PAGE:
The confluence of severe spikes in influenza, COVID-19 and respiratory syncytial virus (RSV) cases in the fall of 2022 overwhelmed the emergency departments and inpatient capacities of children’s hospitals around the country. In addressing that surge—and anticipating the next one—Children’s Hospital of Philadelphia (CHOP) devised new processes and protocols by filling two primary “boxes.”
Think outside the box
The influx of viral illnesses led to spikes in ED wait times and LWBS (left without being seen) numbers at CHOP. Facing these challenges required new thinking.
“We wanted to think about each step of the process and what made sense,” says Lisa Tyler, MS, RRT-NPS, RPFT, AE-C, director of respiratory care and ECMO services at CHOP. “Obviously, that's something everyone should be doing all the time, but it's not always on the forefront—this was an opportunity for us to be really critical of the things we do.”
The hospital formed a multi-disciplinary task force to meet the surge-related issues in its ambulatory, emergency department and inpatient settings by decreasing demand and increasing capacity across its health system. Some process changes that came from that include:
- Alternative care areas. CHOP optimized space utilization in the hospital to ensure patients would receive the care they needed quickly and safely instead of spending more time held in the ED. One example is transitioning (and appropriately staffing) sparsely populated observation units ordinarily intended for less-acute patients to inpatient cohorts for patients in respiratory distress.
- Initiating treatment in triage. Although not traditionally deployed in the ED, Tyler says getting respiratory therapists involved earlier in the patient flow during high-volume periods helped speed care to the children who needed it most while reducing the possibilities for LWBS patients.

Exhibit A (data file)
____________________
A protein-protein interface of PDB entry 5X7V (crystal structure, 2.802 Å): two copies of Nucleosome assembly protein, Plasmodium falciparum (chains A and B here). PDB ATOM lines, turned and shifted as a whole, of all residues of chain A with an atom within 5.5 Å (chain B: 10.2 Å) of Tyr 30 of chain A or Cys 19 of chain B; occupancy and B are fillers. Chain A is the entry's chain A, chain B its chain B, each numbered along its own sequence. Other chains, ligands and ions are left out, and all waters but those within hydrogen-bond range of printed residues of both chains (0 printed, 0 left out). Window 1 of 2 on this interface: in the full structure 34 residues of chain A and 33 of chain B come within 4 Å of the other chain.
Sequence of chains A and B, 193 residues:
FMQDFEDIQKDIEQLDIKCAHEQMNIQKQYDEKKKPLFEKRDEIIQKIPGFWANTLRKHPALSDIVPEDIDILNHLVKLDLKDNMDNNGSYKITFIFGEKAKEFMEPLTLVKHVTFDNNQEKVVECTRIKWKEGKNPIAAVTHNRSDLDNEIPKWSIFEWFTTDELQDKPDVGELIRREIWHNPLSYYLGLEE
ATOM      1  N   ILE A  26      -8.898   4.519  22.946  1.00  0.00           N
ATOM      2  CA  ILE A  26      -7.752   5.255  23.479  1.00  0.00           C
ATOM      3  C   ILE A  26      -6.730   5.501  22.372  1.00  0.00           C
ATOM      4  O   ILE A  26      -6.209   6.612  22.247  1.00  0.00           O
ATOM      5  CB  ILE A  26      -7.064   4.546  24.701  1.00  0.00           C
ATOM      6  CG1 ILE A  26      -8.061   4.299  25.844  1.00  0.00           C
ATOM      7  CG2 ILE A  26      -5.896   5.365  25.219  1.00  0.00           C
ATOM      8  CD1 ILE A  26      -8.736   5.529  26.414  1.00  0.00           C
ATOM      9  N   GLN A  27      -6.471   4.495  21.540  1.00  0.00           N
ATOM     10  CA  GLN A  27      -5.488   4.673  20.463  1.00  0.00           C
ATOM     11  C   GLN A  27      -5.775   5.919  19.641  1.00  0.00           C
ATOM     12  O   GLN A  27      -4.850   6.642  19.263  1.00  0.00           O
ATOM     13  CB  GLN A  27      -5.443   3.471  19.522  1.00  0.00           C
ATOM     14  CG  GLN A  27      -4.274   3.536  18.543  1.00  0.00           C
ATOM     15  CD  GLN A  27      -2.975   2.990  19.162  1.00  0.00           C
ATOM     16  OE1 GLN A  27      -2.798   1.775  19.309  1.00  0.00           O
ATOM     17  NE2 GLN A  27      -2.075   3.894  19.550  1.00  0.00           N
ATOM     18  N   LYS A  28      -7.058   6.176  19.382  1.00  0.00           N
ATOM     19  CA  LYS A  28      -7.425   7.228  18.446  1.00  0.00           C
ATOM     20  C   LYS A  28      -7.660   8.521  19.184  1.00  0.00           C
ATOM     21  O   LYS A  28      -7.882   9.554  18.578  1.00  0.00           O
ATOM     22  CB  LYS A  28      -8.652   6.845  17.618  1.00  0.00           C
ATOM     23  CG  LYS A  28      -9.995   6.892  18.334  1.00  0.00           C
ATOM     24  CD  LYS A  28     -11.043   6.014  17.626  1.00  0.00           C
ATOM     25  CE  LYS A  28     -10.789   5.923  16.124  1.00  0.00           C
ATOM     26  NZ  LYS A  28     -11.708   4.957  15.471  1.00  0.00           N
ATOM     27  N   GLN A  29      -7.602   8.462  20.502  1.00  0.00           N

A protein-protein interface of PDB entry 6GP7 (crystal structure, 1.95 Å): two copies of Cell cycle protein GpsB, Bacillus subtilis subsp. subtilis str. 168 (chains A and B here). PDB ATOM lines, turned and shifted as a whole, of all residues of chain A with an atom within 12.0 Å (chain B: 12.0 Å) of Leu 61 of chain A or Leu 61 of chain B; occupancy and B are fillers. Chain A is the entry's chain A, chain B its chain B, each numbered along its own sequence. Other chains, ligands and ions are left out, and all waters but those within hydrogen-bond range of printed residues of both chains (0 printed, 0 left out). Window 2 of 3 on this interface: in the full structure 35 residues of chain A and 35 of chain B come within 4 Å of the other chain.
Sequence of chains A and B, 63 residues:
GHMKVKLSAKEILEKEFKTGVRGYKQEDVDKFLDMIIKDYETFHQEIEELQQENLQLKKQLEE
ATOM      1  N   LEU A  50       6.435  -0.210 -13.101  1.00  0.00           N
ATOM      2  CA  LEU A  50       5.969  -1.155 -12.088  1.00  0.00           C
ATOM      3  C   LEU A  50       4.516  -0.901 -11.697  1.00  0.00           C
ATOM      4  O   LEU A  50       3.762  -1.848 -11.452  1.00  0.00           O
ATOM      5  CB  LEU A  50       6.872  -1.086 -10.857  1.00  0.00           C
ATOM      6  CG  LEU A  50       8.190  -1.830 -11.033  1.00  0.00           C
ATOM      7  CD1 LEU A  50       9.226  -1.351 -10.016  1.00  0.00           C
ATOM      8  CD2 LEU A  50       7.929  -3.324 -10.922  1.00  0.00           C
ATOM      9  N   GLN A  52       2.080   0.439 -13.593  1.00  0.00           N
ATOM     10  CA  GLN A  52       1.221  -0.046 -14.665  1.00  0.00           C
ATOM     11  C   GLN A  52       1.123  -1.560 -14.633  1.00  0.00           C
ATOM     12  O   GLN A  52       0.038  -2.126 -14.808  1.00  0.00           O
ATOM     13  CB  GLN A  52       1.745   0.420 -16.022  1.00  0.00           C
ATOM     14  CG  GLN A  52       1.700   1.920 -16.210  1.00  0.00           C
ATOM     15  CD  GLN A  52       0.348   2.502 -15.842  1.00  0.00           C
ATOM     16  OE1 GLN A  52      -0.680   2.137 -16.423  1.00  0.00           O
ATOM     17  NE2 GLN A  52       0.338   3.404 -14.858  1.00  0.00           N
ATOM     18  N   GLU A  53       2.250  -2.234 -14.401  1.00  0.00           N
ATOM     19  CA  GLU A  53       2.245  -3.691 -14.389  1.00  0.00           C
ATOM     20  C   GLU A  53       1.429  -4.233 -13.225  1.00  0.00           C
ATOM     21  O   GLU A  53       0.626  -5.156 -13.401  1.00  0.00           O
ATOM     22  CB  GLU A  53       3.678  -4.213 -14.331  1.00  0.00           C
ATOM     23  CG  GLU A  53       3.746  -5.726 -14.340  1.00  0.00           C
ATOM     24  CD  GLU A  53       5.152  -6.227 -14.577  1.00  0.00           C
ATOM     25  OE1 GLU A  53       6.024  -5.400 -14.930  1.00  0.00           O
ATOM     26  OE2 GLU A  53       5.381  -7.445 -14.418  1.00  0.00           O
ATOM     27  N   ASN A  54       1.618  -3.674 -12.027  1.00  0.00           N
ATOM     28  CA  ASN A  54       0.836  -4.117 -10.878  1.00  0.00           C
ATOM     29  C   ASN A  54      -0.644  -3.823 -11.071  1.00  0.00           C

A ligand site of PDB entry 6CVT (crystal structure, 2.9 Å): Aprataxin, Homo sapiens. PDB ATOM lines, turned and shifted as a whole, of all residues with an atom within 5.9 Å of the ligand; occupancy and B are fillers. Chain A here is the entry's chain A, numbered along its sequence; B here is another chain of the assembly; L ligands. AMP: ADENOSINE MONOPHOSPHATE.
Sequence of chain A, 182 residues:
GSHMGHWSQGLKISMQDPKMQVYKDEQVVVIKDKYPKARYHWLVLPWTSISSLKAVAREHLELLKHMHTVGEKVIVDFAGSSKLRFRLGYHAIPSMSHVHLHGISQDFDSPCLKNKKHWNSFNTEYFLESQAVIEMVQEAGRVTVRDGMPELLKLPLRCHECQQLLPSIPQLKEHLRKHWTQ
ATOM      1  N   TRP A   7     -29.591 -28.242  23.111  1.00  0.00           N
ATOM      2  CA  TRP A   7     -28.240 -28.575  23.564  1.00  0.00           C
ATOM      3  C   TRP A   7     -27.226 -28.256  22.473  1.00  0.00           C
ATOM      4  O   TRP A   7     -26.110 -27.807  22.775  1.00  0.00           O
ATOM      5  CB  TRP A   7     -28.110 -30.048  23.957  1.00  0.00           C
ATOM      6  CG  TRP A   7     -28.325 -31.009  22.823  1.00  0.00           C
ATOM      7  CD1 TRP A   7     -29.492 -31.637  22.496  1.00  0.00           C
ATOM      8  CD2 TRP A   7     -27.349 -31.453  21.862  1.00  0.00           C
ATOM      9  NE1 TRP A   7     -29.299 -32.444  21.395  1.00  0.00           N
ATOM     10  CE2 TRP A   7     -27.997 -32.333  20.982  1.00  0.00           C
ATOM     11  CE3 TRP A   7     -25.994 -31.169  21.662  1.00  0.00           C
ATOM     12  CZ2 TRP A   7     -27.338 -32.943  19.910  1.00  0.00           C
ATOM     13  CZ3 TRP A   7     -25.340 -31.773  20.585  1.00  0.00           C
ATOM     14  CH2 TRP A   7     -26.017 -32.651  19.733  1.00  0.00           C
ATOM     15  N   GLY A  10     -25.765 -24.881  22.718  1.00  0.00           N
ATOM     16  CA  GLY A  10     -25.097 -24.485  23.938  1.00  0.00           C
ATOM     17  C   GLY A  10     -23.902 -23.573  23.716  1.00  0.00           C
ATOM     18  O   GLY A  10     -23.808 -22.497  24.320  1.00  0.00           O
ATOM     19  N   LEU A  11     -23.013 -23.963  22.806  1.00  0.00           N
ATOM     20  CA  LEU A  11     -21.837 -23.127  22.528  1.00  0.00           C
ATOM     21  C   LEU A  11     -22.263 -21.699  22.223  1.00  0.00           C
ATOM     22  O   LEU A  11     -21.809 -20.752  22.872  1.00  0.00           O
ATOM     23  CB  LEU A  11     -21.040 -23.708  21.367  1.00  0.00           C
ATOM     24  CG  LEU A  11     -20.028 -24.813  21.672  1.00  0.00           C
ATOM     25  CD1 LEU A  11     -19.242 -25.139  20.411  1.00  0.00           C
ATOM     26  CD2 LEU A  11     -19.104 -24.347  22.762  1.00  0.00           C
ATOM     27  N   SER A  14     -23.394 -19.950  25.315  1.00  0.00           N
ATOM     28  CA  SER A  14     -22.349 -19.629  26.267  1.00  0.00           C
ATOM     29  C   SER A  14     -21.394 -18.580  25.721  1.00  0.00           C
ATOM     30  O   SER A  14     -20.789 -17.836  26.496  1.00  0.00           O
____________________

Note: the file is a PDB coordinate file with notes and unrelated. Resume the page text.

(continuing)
- New pathways. Tyler and her team examined all care pathways and protocols for opportunities to maximize efficiency during surge periods, emphasizing proactive shifts in resource usage during anticipated high-peak periods—instead of reacting to a spike in patient demand after it’s begun.
“Don't be afraid to think outside the box for solutions, even when you think they're not doable,” Tyler says. “It's easy to say we can't do something, but I try in my practice to not come up with a hard ‘no’ until we’ve looked at every possible angle.”
Don’t put people in boxes
A pivotal aspect of success in revamping the respiratory surge plan, according to Tyler, is capturing her staff’s full potential.
“I've learned to never underestimate what people can bring to the table to support the greater good,” Tyler says. “We have such a great workforce, and understanding their abilities, working together collaboratively, and not putting them in boxes is essential. In health care, people are well prepared and can do a lot of things that you might not realize they can do.”
In addition to streamlining workflows to ensure all staff members are working to their highest capability, Tyler and her team found other workarounds to meet patient demands with a limited availability of respiratory clinicians. They minimized documentation practices to expedite help to the floor, offered enhanced employee perks to boost staff well-being, and brought on respiratory therapy students to assist with tasks such as stocking, cleaning, and deploying and retrieving equipment.